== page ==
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8 Environmental Health Statistics Health Educators Should Know

The condition of our environment affects everything from personal health to world health.

From ozone alert days to food recalls, our public health system takes environmental risks seriously. And there’s good reason for that. According to the World Health Organization, unhealthy environments cause an estimated 12.6 million deaths a year worldwide.1 Ignoring environmental health can literally cost lives. But public health programs aren’t the only way we can lower risks.

In addition to the public health jobs focused on monitoring and mitigating environment health risks, we also need health educators capable of communicating the importance of healthy environments. The more educated the public is, the more likely people are to take risks seriously and make the changes necessary to improve their health. As part of its 2018 National Health Education Week, the Society for Public Health Education (SOPHE) compiled eight of the most important environmental health statistics that every health educator should know and be able to share.2 They are:

8 Environmental Health Statistics Health Educators Should Know

Facts About Our Air
  • Thanks to improvements in gasoline refinement and vehicle emission systems, combined emissions have dropped 69% since 1970, even as vehicle miles have increased 172%.
  • Radon, a natural gas from rock and soil, can get trapped indoors and cause lung cancer. This results in 20,000 deaths a year and costs the healthcare system $2 billion annually.
Facts About Our Water
  • Nearly 90% of Americans get water from their community water system, making the safety of those systems extremely important.
  • Providing clean drinking water results in a 10% reduction in diarrhea illness and saves the world $84 billion a year.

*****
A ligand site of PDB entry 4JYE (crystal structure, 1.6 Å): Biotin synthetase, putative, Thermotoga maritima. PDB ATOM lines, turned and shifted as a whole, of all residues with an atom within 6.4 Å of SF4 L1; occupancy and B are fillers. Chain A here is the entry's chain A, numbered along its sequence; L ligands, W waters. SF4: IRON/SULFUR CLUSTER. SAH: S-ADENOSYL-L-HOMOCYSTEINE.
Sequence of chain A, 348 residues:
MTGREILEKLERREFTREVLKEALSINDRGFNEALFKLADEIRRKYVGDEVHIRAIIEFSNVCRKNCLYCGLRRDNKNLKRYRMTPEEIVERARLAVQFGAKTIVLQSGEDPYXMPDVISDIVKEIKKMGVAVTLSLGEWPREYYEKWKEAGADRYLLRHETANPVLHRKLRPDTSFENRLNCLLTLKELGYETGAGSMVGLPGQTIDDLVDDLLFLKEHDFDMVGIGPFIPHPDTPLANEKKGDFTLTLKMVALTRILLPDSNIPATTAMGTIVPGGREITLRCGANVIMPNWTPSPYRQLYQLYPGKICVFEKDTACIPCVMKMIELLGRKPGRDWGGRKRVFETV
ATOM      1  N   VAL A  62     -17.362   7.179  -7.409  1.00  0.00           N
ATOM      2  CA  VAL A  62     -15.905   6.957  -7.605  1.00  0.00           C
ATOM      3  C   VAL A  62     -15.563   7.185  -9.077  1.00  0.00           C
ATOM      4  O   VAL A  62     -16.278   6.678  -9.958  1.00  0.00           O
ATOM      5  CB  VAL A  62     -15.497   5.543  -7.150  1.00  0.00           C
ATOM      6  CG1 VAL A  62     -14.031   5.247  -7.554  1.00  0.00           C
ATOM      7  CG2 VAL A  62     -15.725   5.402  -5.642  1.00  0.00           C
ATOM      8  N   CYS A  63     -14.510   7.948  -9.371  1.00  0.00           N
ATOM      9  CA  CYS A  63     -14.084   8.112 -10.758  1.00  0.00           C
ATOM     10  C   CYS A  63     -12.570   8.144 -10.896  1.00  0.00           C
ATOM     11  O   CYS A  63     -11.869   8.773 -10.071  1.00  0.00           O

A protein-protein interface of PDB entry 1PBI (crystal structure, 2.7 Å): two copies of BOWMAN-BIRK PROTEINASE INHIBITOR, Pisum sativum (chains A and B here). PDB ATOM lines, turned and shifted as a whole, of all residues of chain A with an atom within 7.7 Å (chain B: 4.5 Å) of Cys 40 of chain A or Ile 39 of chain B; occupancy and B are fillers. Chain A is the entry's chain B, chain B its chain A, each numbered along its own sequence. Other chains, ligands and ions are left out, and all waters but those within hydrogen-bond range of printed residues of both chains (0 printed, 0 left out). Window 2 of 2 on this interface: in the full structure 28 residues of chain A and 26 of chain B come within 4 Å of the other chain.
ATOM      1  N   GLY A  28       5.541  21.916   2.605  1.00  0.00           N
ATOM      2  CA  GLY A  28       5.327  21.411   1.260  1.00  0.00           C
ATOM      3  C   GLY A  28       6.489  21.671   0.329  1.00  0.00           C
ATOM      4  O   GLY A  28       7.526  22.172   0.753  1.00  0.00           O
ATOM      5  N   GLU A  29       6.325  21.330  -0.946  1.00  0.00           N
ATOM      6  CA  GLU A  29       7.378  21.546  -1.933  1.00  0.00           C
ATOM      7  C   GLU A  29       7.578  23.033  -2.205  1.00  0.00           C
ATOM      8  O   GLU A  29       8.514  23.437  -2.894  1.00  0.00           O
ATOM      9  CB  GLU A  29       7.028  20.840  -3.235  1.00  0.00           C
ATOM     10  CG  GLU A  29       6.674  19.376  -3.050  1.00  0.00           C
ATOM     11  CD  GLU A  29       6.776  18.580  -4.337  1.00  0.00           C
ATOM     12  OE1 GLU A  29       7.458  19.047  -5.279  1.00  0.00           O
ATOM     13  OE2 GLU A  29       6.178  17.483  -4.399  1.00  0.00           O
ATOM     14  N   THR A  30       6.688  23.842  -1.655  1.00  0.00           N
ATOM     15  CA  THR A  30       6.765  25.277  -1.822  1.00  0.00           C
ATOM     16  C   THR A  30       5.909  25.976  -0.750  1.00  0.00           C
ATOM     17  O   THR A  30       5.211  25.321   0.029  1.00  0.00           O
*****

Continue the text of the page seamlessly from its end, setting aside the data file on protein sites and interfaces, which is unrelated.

• Thanks to regulations and the work of communities across the nation, the percentage of preschool children with detectable lead levels has declined from 88% to under 1% since 1980.
Facts About Our Food
  • Every year, one in six Americans gets sick from contaminated food.
  • Foodborne illness costs an average of $30 billion per year.
  • Reducing foodborne illness by 10% keeps 5 million Americans from getting sick each year.

How Can You Become an Expert in Health Education?

The statistics from SOPHE represent only a tiny portion of the information researchers have learned about environmental health. And environmental health itself is only one aspect of public health. In other words, there is a lot of information out there. And if we’re going to improve health, much of that information needs to be communicated to and understood by the public at large. The question is: What are the best ways to educate people about health? With a PhD in Health Education and Promotion, you can gain the knowledge you need to develop the answers.

From researching the best ways to plan, implement, and evaluate prevention programs and services to leading global health education programs, those who hold a PhD in Health Education and Promotion play a vital role in improving the health of communities and nations. It’s a great degree if you want to make a real difference. And thanks to online education, completing a public health PhD program is now more possible than ever before.

When you earn your PhD in health education online, you can complete your coursework from where you live. Plus, online health education degrees are geared toward working adults like you, allowing you to choose when in the day you attend class. This is why online learning makes so much sense for anyone seeking a health education and promotion degree.

A career in health education and promotion provides you the opportunity to help save lives—and you can have an even greater impact when you earn your PhD.

Walden University is an accredited institution offering a PhD in Health Education and Promotion degree program online. Expand your career options and earn your degree using a convenient, flexible learning format that fits your busy life.


Walden University is accredited by The Higher Learning Commission,